U Changes DARS

A compass which points the way to graduation, the DARS report has helped students navigate the choppy waters of higher education since 1989. The DARS is in a transitional period, which officials hope will make navigation more efficient.

Last year, students generated more than 120,000 reports, advisers more than 64,000.

DARS was invented to help avoid the problem of students applying for graduation without fulfilling all their requirements first, said Associate Dean of University College Hugh Brown. He hopes three new changes to DARS will make reading the DARS map and plotting an appropriate course easier.

First, the most obvious change is an infusion of color into the DARS. Requirements which have not been fulfilled appear in red, those which have appear in green.

Second, a summary?like a table of contents?has been added toward the top of the report, including links down to specific details further down the page. Any of the requirements on the summary in red will flag what a student is missing. Students and advisers don?t have to sort through lists of monochromatic details to find out what classes should be considered for next semester.

?We wanted to make it easier for both students and advisers to read the DARS,? said Ron Muncey, senior systems analyst for the U?s Administrative Computing Services. ?Believe it or not, students have less problems reading that and figuring that out than do the advisers. Students catch on quickly, it?s the advisers sometimes that we wanted to help out. This will help out.?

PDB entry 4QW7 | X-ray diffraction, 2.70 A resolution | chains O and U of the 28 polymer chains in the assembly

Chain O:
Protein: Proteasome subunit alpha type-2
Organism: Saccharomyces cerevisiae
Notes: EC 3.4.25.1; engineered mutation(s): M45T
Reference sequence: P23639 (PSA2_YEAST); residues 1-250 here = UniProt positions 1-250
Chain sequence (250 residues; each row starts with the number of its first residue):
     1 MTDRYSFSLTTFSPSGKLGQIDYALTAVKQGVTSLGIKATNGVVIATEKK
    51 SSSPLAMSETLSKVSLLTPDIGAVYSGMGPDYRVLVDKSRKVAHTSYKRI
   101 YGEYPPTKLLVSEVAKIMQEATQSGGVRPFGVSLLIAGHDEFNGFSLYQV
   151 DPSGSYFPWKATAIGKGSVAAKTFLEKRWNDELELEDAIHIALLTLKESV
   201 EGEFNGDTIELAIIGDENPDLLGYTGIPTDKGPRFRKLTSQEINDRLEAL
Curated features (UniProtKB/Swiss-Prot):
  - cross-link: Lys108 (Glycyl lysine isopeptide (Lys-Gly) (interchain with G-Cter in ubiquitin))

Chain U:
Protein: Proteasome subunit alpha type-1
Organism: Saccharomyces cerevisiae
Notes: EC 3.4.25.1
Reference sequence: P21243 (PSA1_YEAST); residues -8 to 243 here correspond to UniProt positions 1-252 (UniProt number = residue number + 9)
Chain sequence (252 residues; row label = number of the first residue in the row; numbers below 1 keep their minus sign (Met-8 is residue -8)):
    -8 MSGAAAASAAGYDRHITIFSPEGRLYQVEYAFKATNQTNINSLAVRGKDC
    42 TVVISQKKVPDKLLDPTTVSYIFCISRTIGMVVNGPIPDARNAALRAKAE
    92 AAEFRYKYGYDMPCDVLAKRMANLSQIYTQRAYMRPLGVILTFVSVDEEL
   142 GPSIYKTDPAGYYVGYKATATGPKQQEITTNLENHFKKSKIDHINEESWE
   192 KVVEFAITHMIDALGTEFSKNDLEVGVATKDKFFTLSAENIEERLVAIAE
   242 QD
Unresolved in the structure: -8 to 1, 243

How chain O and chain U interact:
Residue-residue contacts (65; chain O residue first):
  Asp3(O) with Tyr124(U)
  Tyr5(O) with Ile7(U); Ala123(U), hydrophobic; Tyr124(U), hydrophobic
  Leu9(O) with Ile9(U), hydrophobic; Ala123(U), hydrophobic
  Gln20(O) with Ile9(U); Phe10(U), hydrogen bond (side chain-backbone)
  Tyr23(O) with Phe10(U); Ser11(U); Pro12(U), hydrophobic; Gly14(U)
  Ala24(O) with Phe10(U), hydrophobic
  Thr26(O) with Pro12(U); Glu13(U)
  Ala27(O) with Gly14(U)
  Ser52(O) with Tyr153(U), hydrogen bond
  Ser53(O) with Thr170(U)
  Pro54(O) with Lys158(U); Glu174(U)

Within the next couple weeks?before registration for Spring Semester begins in November?Muncey hopes to add the third new feature to the DARS, a link directly to the class schedule. Students will be able to read which major requirements they have not yet fulfilled, click on the link and register for the class right there.

Generated via the student information system part of the University of Utah Web site, the degree audit report system charts the various requirements for both general education and individual departments. Students and advisers can read which requirements still need fulfilling and which classes meet the requirement.

Brown said he would accept any feedback students or employees have on DARS. ?We?re continually trying to work to make DARS more user friendly,? he said.

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